1)       Where are my users usually spending their time? Your group has a much higher chance of catching on if you open the group in the network your users are already on.

2)      Time: Do I have enough time to manage the group? If there is not enough group interaction it won’t work. In order to create that interaction you need a dedicated moderator to spice things up and make sure all questions are answered in a timely manner.

3)      Diversity: Do you have enough content to share there? And I’m not only talking about your content, such as announcing new features. I am talking about content relevant for your users but not directly related to your product.

Incentives

Last but not least are incentives. People like to be acknowledged for their efforts. It can be a virtual incentive, like a badge or a flag, and even a simple “You’re awesome” email might do the trick.

Smore does a great job gamifying their users’ experience. Each time you reach a certain milestone of page views they send an email with a badge to acknowledge your accomplishment, here is a fun example from an email I got from Smore this morning:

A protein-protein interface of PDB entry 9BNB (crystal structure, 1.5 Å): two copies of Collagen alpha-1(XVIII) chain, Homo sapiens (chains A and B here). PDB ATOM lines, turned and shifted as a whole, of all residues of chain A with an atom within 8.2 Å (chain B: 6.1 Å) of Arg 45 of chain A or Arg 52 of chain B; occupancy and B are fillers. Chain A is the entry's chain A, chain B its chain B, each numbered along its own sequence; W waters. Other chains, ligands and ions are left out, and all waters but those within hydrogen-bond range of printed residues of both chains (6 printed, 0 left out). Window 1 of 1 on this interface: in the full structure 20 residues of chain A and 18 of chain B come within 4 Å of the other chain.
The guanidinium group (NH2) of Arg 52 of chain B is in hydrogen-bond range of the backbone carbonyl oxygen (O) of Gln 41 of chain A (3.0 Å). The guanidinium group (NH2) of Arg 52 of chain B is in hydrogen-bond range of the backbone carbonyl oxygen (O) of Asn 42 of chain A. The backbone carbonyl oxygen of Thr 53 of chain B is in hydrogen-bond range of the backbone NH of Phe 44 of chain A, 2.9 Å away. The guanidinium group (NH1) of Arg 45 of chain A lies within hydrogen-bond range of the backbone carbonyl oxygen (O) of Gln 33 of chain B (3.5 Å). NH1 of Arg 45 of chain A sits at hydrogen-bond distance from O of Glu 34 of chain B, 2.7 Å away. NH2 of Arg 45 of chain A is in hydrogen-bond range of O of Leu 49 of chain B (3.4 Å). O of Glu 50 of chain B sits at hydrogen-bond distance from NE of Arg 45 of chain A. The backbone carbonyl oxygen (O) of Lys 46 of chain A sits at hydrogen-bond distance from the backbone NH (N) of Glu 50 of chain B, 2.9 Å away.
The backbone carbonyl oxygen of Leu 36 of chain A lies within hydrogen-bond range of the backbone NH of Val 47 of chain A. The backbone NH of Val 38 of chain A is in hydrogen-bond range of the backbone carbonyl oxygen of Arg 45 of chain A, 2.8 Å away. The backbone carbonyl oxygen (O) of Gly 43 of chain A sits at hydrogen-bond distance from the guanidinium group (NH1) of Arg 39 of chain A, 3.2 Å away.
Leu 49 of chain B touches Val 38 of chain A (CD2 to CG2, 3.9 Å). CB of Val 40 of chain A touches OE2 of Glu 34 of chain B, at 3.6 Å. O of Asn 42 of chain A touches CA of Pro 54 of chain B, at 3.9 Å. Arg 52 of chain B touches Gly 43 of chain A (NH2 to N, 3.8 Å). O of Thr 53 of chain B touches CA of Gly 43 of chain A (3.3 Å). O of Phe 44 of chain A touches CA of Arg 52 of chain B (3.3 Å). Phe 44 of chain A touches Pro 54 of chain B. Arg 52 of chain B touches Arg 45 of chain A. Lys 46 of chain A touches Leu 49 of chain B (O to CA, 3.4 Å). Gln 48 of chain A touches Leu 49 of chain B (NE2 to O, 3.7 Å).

Yael Article Photo3
Source: Smore

The important thing is that you don’t take their efforts for granted. Whenever I hear from a new user that someone recommended Roojoom to her, I ask who recommended and make sure to contact that person and thank him personally. When someone helped us score a big client, we even send a thank you basket to his office to show our gratitude!

When you reach a certain volume of users, you might not be able to personally thank everyone. But there are still ways for you to keep a personal touch, by implementing a referral program. In that way, you will be able to know exactly who recommended you – even if you didn’t have the time to reach out and ask, and not only you can thank them – you can also share some of your revenue with them as a token of gratitude.

Take Aways:

1)      Your first users have the potential to become your best marketing people. Make sure they get a far better user experience then they expected and they will be happy to spread the word out.

2)      Use on and off site tools to connect with your customers. If possible, create a place for them to network with each other online and be sure to be there for them for any question or feedback.

3)      As you grow bigger and gain more users, implement automated ways to track, thank and reward users for recommending you.

Image courtesy of: bplanet / freedigitalphotos.net

yaelPost was written by Yael Kochman, Marketing Manager at Roojoom – The marketing platform for guided browsing that lets you connect pieces of content into a story. You can reach out to her @yaelkochman.